I could only hope to drive down the road someday and hear someone yell out the window to some poor soul raking his lawn “Hey Mack, looks like your trees are hungry and it looks like you never missed a meal in your life! Could you do your trees a favor and feed them too? I can’t take it anymore!”

Now you know what goes through my gardening mind everyday. So enjoy your dinner and don’t forget to feed your plants the dessert...Get it?

See you in the nursery...

Tuesday, April 1, 2008

What do I do the garden?

I have been told I have a lot to say. Certainly if you listen to our radio show on Saturdays you would concur with Frances and say he may have too much to say. As if the radio was not enough, today marks the beginning of what will be many postings. The question what do I do first has me perplexed when I think about this blog. So I will just start and see where this takes me. The obvious I know: the subjects are endless when it comes to gardening. We all know there is so much out there on the web to read about. So why read this?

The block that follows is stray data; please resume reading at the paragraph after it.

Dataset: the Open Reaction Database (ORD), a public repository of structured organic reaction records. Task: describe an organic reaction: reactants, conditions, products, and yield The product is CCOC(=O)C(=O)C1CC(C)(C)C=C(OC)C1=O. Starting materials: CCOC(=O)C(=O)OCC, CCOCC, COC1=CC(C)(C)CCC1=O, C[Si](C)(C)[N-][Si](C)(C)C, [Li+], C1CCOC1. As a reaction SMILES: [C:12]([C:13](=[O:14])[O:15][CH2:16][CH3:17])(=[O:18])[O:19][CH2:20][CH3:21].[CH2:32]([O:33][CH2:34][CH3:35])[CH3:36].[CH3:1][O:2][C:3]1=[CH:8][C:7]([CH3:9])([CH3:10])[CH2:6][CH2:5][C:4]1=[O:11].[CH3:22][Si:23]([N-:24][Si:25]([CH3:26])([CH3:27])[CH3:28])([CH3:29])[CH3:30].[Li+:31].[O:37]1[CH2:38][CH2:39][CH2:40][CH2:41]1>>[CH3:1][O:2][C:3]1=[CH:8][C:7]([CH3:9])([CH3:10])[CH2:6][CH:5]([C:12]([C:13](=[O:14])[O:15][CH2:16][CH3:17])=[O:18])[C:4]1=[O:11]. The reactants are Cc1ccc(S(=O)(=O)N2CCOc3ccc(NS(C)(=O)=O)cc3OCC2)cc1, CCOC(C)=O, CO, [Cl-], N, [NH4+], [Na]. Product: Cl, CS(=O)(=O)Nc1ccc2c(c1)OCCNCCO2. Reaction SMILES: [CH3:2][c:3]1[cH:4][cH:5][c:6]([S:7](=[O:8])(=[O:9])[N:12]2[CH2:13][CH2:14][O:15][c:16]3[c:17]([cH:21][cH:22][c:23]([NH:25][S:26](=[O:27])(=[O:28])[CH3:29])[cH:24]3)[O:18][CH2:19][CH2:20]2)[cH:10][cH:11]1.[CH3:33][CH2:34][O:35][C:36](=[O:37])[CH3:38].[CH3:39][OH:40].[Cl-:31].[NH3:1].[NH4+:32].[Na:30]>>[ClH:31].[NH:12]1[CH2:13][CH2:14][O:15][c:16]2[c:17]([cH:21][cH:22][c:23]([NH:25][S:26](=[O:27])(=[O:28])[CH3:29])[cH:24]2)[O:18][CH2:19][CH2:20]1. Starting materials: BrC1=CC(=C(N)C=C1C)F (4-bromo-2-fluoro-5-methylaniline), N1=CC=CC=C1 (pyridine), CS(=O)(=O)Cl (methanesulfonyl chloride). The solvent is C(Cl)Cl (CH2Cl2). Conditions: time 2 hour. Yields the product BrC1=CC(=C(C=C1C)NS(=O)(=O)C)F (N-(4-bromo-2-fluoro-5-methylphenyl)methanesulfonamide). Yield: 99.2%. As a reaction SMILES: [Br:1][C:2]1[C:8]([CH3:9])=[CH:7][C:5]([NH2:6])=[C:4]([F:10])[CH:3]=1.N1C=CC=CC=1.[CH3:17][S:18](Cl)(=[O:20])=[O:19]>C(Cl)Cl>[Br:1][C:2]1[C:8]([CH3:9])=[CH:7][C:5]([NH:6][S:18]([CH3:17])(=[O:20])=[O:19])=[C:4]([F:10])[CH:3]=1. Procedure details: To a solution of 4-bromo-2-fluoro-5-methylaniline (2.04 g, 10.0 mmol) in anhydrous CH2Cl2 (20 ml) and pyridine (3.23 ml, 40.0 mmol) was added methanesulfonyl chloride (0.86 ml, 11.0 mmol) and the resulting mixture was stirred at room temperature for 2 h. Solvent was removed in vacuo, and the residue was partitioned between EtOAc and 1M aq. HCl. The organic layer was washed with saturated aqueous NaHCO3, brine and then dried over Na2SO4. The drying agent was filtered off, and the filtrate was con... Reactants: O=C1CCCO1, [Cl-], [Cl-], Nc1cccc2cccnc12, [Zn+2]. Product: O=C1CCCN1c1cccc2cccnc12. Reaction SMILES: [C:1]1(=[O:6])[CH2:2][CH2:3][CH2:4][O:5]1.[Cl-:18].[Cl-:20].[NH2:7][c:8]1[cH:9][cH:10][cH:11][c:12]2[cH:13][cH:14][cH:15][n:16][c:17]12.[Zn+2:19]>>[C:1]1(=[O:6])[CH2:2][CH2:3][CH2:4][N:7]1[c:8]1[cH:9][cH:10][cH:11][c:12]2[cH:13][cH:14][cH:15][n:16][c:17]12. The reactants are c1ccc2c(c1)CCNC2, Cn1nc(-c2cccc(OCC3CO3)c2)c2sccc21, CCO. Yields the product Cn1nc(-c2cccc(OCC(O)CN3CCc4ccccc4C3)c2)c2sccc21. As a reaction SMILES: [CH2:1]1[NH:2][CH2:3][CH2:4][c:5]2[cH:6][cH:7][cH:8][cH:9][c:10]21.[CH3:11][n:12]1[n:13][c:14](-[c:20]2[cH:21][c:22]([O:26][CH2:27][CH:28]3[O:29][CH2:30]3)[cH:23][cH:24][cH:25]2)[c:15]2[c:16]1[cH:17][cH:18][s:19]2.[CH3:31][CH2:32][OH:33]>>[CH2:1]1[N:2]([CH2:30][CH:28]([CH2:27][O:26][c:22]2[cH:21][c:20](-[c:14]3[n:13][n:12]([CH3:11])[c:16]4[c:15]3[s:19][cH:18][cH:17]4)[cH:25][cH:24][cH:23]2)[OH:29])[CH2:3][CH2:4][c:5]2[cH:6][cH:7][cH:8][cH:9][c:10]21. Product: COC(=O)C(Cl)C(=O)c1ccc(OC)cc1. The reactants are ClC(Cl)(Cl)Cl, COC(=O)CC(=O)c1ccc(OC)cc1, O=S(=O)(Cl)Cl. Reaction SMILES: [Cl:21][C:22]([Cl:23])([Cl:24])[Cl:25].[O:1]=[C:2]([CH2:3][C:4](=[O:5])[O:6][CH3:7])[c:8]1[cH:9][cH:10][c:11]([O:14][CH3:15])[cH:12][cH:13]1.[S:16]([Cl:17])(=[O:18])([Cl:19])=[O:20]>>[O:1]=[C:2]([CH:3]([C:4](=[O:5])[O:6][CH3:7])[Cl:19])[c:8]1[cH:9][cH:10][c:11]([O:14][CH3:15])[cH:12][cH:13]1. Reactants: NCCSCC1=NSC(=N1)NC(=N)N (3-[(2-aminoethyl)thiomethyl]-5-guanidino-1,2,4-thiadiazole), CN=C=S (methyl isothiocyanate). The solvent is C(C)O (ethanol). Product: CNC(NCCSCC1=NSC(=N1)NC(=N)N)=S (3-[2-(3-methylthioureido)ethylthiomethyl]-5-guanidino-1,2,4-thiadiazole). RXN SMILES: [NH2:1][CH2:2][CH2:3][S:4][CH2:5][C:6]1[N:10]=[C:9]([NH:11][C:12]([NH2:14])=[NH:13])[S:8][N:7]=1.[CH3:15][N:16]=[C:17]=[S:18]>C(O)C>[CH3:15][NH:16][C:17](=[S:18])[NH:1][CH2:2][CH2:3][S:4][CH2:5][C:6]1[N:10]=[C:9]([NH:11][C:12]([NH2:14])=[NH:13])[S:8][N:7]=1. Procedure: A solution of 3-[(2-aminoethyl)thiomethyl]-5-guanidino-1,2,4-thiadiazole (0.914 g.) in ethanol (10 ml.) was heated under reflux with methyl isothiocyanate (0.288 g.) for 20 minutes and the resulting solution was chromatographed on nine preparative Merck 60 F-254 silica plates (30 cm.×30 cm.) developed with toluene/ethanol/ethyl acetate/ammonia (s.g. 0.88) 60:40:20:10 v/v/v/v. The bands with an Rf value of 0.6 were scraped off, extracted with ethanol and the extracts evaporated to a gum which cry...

Here is my answer. This blog will allow me to respectfully tell you, show you, teach you, and coach you about the good, bad and ugly gardens, garden techniques, garden design, garden installation, pruning and general maintenance I have seen over the past 24 years when I first established Grossman's Country Nursery in 1984. I will share with you our gardens and the gardens of others. I will not identify you, but beware I may take a before and after photo only for you to say "Hey, that's my place!"
So sit back, relax and enjoy...and don't forget to tell me what you think.